Should Capital Punishment Be Abolish ?”
ABOLITION OR RETENTION OF DEATH PENALTY IN INDIA:
A CRITICAL REAPPRAISAL
Every saint has a past, every sinner has a future
V. R. Krishna Iyer, J.1
There has been a long quest of human beings to curb and control deviance and promote conformity to normative behaviour in human culture since times immemorial. Various ways and means have been attempted in this direction. The criminologists, jurists, sociologists and legal professionals have dealt with various aspects of the crime and the penal systems. Death penalty is one of the most debated, ancient forms of punishment in almost every society. Despite countless studies, several researches and plenty of experiments no conclusions have been reached yet, which can be socially, morally and legally accepted. India has also been witnessing this debate.2 This debate was revived in India when all the 26 defendants in the Rajiv Gandhi assassination case were sentenced to death.
Recently, a court awarded death sentence to Dubai based underworld don Aftab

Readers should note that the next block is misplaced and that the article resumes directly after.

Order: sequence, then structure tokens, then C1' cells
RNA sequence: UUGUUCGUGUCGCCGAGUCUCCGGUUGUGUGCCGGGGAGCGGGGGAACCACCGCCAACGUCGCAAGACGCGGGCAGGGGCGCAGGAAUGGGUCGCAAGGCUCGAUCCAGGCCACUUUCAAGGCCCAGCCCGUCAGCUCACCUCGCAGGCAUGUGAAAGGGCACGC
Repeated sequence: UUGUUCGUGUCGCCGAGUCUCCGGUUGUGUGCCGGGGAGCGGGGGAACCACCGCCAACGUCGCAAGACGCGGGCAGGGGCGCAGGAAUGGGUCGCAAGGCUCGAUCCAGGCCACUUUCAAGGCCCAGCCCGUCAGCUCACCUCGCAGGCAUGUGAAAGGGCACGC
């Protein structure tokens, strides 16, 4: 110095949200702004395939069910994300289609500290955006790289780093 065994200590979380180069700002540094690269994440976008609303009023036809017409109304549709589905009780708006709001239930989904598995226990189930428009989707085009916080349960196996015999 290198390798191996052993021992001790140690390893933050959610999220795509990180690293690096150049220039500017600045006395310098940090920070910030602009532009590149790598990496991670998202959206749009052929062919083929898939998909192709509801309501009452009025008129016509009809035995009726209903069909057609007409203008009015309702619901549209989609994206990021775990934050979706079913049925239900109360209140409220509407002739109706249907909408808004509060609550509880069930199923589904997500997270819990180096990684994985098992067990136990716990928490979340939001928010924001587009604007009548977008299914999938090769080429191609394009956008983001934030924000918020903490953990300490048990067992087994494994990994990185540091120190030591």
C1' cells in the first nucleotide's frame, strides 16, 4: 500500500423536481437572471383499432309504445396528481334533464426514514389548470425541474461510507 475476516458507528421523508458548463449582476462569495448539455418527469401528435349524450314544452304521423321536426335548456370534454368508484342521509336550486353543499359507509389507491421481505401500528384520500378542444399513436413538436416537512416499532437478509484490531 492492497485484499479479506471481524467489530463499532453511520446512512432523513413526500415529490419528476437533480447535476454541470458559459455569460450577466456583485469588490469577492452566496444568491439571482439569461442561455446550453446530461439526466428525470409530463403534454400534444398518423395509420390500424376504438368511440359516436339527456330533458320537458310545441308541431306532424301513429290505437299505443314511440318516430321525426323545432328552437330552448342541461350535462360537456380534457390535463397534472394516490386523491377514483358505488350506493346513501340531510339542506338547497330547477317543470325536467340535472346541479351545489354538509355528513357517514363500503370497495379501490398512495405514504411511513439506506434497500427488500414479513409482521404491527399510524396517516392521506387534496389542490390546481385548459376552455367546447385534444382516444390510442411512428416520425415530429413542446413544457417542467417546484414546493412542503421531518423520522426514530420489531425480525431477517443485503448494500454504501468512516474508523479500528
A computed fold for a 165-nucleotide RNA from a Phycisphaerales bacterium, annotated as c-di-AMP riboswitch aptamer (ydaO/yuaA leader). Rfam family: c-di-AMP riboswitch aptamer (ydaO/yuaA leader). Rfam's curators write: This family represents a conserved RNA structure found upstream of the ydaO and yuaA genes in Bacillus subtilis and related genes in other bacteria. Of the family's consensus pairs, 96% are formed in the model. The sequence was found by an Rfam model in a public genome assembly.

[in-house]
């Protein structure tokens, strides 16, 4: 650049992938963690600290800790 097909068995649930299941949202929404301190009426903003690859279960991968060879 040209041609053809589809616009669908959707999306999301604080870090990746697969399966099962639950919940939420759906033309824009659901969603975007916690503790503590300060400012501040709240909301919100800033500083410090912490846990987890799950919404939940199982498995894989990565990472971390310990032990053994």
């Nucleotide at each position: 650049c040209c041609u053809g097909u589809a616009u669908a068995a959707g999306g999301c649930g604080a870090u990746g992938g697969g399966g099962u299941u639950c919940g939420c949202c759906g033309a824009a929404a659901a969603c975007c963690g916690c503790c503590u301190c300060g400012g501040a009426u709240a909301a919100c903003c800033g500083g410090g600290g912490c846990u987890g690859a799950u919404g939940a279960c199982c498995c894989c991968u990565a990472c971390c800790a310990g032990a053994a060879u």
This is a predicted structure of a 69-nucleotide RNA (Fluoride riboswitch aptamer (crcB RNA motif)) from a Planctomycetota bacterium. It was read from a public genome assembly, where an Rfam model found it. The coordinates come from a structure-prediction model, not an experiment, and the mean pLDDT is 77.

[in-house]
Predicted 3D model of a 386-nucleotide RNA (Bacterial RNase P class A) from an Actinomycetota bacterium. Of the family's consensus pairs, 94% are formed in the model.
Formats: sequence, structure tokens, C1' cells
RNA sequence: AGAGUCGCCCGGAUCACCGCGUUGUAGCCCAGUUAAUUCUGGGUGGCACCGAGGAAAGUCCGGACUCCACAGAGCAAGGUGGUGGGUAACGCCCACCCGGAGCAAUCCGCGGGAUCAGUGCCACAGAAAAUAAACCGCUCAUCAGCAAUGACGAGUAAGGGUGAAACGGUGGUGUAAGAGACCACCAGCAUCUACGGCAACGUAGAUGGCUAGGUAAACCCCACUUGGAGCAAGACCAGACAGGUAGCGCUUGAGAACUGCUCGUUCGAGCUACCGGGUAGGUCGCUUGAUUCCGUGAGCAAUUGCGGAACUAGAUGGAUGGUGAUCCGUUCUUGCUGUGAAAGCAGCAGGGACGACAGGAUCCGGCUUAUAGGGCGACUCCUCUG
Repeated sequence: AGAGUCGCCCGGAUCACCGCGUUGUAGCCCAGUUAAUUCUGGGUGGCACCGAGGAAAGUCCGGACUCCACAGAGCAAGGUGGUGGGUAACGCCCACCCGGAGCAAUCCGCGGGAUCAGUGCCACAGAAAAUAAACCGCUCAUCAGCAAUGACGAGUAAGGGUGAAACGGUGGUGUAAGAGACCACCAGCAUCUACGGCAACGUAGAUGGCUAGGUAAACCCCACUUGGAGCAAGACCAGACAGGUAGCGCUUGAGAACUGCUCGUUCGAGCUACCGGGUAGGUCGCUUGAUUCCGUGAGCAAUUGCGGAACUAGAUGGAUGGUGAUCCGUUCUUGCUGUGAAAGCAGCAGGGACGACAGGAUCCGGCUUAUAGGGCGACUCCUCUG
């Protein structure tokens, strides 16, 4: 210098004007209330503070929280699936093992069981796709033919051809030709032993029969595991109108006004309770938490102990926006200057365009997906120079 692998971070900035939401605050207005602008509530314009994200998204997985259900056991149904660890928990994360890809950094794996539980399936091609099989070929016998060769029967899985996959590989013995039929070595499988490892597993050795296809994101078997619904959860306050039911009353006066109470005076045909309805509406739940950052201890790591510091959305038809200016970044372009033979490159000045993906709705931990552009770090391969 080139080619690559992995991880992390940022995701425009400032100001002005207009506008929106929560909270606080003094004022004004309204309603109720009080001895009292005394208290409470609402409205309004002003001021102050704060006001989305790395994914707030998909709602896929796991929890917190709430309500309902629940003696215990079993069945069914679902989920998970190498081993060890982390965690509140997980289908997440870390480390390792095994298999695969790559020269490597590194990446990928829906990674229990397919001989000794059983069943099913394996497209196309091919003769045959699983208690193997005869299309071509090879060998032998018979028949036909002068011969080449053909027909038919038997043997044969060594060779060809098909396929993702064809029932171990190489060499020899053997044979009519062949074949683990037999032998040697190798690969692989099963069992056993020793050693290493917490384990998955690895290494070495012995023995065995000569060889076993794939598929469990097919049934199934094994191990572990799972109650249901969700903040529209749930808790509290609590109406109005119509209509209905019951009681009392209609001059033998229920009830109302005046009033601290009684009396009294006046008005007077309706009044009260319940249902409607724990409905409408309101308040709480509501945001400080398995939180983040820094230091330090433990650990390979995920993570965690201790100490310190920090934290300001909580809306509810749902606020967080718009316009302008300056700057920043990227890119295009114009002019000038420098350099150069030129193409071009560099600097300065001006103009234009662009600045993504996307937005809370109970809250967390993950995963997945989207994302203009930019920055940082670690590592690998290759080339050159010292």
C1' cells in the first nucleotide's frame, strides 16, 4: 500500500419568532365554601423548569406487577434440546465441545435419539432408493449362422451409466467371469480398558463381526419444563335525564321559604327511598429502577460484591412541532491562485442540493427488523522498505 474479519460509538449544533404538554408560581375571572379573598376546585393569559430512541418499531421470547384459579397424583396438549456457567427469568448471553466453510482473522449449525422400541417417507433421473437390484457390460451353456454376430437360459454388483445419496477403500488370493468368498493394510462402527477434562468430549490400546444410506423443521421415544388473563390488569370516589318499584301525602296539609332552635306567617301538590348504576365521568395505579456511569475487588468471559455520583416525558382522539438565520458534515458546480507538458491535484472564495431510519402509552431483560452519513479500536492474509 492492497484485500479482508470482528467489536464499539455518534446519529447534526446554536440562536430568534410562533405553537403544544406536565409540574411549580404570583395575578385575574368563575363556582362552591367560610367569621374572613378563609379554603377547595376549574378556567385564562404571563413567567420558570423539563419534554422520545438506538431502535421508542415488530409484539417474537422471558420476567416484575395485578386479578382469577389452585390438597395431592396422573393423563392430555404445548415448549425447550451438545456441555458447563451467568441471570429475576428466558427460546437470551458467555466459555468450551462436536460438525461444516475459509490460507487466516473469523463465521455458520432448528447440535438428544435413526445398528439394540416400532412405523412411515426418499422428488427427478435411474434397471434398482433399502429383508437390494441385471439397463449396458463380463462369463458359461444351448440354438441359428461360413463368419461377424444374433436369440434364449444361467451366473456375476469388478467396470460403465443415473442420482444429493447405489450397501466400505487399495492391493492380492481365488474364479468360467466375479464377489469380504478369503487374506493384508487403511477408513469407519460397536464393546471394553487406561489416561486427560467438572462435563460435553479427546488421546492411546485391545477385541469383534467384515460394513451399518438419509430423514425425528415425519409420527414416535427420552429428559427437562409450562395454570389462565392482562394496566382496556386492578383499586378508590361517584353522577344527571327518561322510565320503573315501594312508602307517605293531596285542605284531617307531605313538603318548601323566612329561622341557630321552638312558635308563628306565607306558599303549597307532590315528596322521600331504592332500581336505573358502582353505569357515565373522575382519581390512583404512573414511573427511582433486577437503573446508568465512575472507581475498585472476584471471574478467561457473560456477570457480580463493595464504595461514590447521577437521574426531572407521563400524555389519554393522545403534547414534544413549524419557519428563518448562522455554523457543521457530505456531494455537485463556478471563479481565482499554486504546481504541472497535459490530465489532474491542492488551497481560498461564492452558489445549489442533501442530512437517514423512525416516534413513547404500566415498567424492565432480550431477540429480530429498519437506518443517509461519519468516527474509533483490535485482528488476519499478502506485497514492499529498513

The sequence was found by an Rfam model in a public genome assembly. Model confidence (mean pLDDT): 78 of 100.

Ansari and six others for the attack outside the American Centre that left five policemen dead.3
The execution of Dhananjoy Chatterjee4, on 14th August 2004 had once again revived this debate all over India. Dhananjoy Chatterjee was a security guard of a housing society in West Bengal who raped and murdered a school girl of that housing society.
“Public outrage brought back the debate on death penalty centre stage in a case which abolitionists found difficult to defend. However, the
The author is presently a student of Fifth Year, B.Com, LL.B. (Hons.)~An integrated five years graduation degree in law from the Gujarat National Law University, Gandhinagar (India).
Pillai P.S.A., Criminal Law, 9th Edition, 2000, Butterworths India, New Delhi, p. 286.
Should capital punishment be abolished? The Times of India, June 27, 2004.
Gallows for seven in Kolkata American Centre attack, The Times of India,